Effects of Treatments on the Microbiome in Healthy Volunteers and Patients With Atopic Dermatitis
- The use of antibiotics has revolutionized medicine, yet the impact of antimicrobials on
the human microbiome is incompletely understood.
- Antimicrobial treatments, including topical and systemic antibiotics, are highly
effective and are frequently used to manage disease flares of AD. Concomitant use of
dilute bleach baths reduces the clinical severity of AD in patients with clinical signs
of bacterial skin infections.
- The longitudinal impact of various antimicrobials on the human microbiome, particularly
in skin, has not been systematically investigated.
-To characterize microbiome alterations in healthy adult volunteers (Cohorts 1 and 2) and
pediatric patients with AD (Cohort 3) after antimicrobial treatments.
- To obtain samples from healthy adult volunteers to evaluate and refine genomic analysis
of human microbes.
- To examine how different antimicrobials may alter the human microbiome.
- All subjects must be co-enrolled in NIH protocol 08-HG-0059
- (Cohorts 1 and 2) Healthy volunteers aged 18 to 40 years with no history of AD
- (Cohort 1 and 2) No prior use of systemic antibiotics in preceding 12 months
- (Cohort 3) Subjects 2-25 years with atopic dermatitis with symptoms of active
-(Cohort 3) Objective SCORAD (SCORing Atopic Dermatitis) score of greater than or equal to
15 indicating moderate-to-severe disease
- A prospective, interventional, longitudinal study examining changes in microbiome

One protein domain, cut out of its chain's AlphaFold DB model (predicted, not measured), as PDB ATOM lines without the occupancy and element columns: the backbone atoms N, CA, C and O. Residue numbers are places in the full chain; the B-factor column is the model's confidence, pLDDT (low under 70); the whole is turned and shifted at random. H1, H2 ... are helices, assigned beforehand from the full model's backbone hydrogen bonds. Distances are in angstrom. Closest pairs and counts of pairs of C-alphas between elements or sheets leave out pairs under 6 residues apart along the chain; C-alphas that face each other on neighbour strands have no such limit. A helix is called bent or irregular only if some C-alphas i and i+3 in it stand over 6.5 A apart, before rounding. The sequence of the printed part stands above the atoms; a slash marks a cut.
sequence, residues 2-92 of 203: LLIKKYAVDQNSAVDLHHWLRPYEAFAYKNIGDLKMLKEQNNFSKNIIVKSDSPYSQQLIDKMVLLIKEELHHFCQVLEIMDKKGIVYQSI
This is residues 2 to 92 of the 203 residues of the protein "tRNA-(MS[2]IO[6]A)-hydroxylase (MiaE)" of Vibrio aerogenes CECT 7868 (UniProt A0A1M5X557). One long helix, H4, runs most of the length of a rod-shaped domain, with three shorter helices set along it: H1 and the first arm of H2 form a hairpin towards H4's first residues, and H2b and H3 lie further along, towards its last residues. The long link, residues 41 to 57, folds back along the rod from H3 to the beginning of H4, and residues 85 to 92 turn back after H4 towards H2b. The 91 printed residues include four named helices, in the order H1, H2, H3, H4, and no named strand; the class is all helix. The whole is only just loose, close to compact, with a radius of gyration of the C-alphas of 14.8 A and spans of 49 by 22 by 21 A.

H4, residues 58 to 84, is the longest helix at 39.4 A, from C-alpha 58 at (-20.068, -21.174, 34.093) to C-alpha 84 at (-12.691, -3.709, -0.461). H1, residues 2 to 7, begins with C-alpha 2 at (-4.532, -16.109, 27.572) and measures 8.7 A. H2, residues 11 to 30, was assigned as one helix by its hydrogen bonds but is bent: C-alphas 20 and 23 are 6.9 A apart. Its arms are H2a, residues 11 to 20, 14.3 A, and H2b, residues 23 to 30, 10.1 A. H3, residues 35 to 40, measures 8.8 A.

resulting from randomized, placebo-controlled, investigator-blinded antimicrobial
- Subjects in Cohort 1 will be randomized to take one of 4 open label antibiotic regimens
- Subjects from Cohort 2 will be will be randomized to one of four possible blinded
treatment combinations of study baths and antibiotics.
- Subjects in Cohort 3 will be randomized to a cephalexin regimen with or without study
- All subjects will undergo longitudinal microbiome sampling.
- AD patients will undergo clinical assessment to determine responses of skin infections
Allocation: Randomized, Endpoint Classification: Efficacy Study, Intervention Model: Parallel Assignment, Masking: Double-Blind, Primary Purpose: Treatment
To characterize microbiome alterations in healthy adult volunteers (Cohorts 1 and 2) and pediatric patients with AD and associated active bacterial infection (Cohort 3) after treatment.
Heidi H Kong, M.D.
National Cancer Institute (NCI)
United States: Federal Government
|National Institutes of Health Clinical Center, 9000 Rockville Pike||Bethesda, Maryland 20892|